Sydney Airport Demand Management Amendment Bill 2001


Numerical Index | Alphabetical Index

Bills Digest No. 109  2000-01
Sydney Airport Demand Management Amendment Bill 2001

WARNING:
This Digest was prepared for debate. It reflects the legislation as introduced and does not canvass subsequent amendments. This Digest does not have any official legal status. Other sources should be consulted to determine the subsequent official status of the Bill.

CONTENTS

Passage History
Purpose
Background
Main Provisions
Endnotes
Contact Officer & Copyright Details

 

Passage History

Sydney Airport Demand Management Amendment Bill 2001

Date Introduced: 8 March 2001

House: House of Representatives

Portfolio: Transport and Regional Services

Commencement: On Royal Assent

Purpose

To amend the amend the Sydney Airport Demand Management Act 1997 to:

  • provide that Part IIIA (Access to Services) of the Trade Practices Act 1974 only has effect subject to the Sydney Airport Demand Management Act 1997, and
  • allow the Sydney (Kingsford-Smith) Airport Slot Management Scheme to be amended to allow slots to be allocated on the basis of specified categories of aircraft or service types, eg large capacity aircraft and / or inter-capital or international services.

Background

The Slot Management Scheme for Sydney Airport

On 13 December 2000, the Government announced its decision on the question of a second major airport for Sydney. It stated that it was 'premature' to build a second airport as in its view(1)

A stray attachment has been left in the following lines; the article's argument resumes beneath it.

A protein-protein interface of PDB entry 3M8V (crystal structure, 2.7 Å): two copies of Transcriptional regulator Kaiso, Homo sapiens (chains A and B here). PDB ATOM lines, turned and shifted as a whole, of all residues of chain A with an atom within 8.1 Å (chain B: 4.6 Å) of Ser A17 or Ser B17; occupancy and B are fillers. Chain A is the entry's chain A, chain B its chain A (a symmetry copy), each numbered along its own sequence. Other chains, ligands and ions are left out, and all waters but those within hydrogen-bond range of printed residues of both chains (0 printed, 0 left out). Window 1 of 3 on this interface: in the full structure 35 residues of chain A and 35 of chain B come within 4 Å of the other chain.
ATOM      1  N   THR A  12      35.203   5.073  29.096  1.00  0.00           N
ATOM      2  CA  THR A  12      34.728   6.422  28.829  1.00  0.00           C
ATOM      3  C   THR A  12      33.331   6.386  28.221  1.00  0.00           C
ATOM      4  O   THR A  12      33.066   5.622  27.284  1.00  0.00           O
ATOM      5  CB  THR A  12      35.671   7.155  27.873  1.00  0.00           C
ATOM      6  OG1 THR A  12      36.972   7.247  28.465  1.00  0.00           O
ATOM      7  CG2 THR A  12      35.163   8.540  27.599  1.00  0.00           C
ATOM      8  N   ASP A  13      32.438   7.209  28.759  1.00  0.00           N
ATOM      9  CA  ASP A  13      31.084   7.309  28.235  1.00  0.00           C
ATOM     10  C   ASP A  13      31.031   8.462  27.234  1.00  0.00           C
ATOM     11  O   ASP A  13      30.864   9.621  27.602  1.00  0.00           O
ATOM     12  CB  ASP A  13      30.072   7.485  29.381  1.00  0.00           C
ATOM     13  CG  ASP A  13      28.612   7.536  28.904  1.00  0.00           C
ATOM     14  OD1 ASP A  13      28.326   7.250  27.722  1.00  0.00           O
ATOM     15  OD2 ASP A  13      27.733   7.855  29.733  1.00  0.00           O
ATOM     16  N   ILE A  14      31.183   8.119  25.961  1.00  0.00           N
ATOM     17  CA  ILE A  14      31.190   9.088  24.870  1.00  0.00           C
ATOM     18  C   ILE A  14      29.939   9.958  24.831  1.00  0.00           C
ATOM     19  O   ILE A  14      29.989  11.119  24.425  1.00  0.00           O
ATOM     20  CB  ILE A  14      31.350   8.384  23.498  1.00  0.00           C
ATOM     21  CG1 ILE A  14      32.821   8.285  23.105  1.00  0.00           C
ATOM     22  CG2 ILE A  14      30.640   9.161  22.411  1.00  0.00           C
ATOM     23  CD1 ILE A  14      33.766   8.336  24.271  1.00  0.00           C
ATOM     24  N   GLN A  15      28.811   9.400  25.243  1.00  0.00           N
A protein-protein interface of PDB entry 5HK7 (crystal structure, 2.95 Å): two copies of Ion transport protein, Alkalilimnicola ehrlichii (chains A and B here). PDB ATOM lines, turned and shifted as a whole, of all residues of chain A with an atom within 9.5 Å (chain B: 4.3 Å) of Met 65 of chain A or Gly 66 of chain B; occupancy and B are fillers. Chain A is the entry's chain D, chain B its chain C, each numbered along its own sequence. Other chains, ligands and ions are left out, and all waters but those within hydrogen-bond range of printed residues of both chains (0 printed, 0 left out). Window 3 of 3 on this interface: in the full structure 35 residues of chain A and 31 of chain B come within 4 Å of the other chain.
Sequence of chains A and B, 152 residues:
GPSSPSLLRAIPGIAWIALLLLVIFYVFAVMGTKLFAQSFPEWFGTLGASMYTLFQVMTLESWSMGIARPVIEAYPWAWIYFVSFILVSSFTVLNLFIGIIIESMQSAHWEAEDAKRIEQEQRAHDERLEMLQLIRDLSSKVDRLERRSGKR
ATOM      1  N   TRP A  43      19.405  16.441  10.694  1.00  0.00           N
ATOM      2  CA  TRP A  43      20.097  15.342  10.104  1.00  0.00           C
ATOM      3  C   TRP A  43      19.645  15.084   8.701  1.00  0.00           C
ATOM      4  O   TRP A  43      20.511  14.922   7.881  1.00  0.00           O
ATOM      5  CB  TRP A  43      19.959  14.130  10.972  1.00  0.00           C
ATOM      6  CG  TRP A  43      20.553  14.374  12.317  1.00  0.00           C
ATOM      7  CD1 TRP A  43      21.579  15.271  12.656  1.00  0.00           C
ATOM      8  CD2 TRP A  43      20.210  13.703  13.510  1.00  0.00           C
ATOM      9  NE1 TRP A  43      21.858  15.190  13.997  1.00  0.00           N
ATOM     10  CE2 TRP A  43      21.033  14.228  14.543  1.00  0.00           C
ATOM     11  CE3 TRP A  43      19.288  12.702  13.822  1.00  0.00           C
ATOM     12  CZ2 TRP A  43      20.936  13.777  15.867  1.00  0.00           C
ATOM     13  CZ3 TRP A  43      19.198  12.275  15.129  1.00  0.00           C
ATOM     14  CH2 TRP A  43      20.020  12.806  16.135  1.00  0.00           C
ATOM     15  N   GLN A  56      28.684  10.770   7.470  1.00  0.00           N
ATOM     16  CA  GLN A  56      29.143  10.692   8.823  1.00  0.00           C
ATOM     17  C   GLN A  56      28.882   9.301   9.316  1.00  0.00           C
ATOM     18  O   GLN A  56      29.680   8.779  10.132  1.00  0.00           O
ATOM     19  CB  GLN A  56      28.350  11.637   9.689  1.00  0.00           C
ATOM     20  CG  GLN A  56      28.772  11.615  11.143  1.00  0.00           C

Sydney Airport will be able to handle the air traffic demand over the next ten years. The advantages of operating to the airport are so great that the airlines will adopt aggressive commercial strategies to maximise their use of the airport...[including] the use of larger aircraft.

As part of the 13 December policy announcement, the Government also flagged it would amend the existing Slot Management Scheme (SMS)(2) for Sydney (Kingsford Smith) Airport to 'encourage' the use of larger aircraft while maintaining access by regional airlines.(3) The proposed changes were later detailed in the second reading speech of the Sydney Airport Demand Management Amendment Bill 2001 (the Bill):(4)

  • cap the number of regional slots allocated in peak periods at its current level
  • encourage airlines progressively to introduce larger aircraft
  • establish a minimum aircraft seat limit for allocating new slots, to be determined in consultation with industry, and
  • remove any risk that the major airlines could avoid the regional guarantee by migrating the regional slots held by their affiliates into non-peak periods.

A Department of Transport and Regional Services discussion paper canvassing these proposed changes is due to be released by the end of March as part of the stakeholder consultation process. The Government has stated that it wants to amend the SMS 'before the airline timetables for the Northern Winter 2001 scheduling season need to be settled'.(5)

Part IIIA of the Trade Practices Act 1974

Part IIIA was inserted into the Trade Practices Act 1974 by the Competition Policy Reform Act 1995. The 1995 Act had its origins in the 1993 Hilmer report on Competition Policy. The relevant part of the Act's second speech reading comments:(6)